Questions and Answers
We live on 1/10th of an acre in a downtown urban area, with very little space for a beautiful urban garden, but I would LOVE to be able to grow more than I currently can in containers. Most of our yard is taken up by a concrete car pad; we plan to remove it eventually, but until then, how can we build raised gardens that drain well? Should we fill the bottom of our boxes with gravel? I really want to grow pumpkins. The space I have is roughly 30 x 30 ft. I'd also like to raise chickens…the area is fenced, would they be okay on a paved area with raised garden boxes? I've checked and it IS legal to keep chickens on our property.
Use 2X6 board (Never pressure treated for a garden) Just plain unfinished board.
Nail the edges together.
Line the bottom of the boxes you build with 1" plastic pipe drilled with1/2 inch holes 1 foot apart Making sure the pipes exit through 1" holes you'll need to drill out of the bottom of the 2X6.
After you frame and lay the piping Fill it with sifted Organic Garden Soil,
unless you want to take a chance on pesticide or other contamination.
You could line it with gravel but you need at least 4-6 inches for the root systems of most plants.
Pumpkins you plant in a mound so pile the soil up in a 2'X2' mound and plant 3 plants per mound spaced evenly apart in a triangle pattern.
Being that you're working with a confined space on top of a concrete pad you may want to purchase a small hand held water gauge to make sure you're watering sufficiently and not excessively.
One costs under 10 dollars.
Heck you can just dump a load of soil on top of the pad, level it out and plant if you don't want to get too technical, but one good rainstorm could potentially wash away all your hard work.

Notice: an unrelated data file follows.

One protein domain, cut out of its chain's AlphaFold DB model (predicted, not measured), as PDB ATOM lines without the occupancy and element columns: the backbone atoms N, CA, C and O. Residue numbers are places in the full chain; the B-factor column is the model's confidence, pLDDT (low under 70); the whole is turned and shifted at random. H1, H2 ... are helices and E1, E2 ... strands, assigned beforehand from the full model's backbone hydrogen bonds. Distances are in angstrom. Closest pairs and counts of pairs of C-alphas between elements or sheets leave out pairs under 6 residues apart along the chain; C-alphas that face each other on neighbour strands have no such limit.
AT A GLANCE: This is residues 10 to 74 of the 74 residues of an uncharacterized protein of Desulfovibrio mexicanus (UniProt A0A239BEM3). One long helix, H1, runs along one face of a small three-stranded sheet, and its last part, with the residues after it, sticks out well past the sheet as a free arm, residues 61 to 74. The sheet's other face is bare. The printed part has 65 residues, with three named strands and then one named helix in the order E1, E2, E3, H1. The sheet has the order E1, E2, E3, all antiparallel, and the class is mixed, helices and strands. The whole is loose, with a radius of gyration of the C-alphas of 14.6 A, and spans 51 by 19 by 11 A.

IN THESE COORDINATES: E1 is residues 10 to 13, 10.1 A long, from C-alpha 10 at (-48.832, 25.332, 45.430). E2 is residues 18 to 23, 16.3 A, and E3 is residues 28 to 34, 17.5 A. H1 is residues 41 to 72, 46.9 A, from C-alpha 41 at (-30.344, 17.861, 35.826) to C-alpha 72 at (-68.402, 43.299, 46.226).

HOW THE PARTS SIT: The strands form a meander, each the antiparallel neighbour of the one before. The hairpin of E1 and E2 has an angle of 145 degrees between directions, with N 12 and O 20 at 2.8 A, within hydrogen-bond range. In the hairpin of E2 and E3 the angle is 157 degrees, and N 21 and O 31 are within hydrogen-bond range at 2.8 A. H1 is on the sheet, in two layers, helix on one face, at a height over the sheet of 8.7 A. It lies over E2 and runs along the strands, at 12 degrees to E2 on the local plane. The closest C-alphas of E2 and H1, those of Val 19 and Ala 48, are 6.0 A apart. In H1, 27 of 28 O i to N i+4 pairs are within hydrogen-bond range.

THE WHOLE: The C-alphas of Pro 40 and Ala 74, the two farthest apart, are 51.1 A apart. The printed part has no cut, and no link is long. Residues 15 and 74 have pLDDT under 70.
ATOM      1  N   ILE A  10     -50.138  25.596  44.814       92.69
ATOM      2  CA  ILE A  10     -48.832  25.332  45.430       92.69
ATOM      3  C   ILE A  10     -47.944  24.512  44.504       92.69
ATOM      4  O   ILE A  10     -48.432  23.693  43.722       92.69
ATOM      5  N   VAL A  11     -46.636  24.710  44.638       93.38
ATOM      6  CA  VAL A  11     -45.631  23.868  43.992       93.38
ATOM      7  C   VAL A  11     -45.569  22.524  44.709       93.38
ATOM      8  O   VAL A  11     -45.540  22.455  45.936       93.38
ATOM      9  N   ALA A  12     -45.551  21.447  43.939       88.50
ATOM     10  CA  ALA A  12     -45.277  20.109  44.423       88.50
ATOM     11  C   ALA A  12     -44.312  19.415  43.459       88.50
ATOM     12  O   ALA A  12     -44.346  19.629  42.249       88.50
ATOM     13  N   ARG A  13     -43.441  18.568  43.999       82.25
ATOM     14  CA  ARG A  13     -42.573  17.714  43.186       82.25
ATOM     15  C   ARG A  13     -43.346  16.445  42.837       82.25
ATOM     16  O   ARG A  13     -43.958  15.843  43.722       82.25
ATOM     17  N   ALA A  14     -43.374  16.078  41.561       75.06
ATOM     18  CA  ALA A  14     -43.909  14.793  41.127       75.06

It won't be cheap, so you may consider just getting rid of the pad or being content with container gardening until you do.
I need help for homework.
Sorta what it sounds like – a garden, in an urban area. Or a garden in a city.
Food prices are rising recently on the back of inflated oil prices as a result of our over reliance on a centralized industrial food production system. Many people wonder when the government will do something about it. But is the real solution perhaps right in our own backyards? Could this current price increase be the catalyst for a move towards a more decentralized and environmentally sustainable way of keeping everyones table full of healthy foods?
Permaculture! See this video which shows how a couple used their tiny maisonette garden just outside London. The garden is very small but it is enormously productive.
Quoted from site below Benefits of Community Gardens:
* Improves the quality of life for people in the garden
* Provides a catalyst for neighborhood and community development
* Stimulates Social Interaction
* Encourages Self-Reliance
* Beautifies Neighborhoods
* Produces Nutritious Food
* Reduces Family Food Budgets
* Conserves Resources
* Creates opportunity for recreation, exercise, therapy, and education
* Reduces Crime
* Preserves Green Space
* Creates income opportunities and economic development
* Reduces city heat from streets and parking lots
* Provides opportunities for intergenerational and cross-cultural connections
Take a look at my profile for a link to my Youtube account to watch more permaculture videos.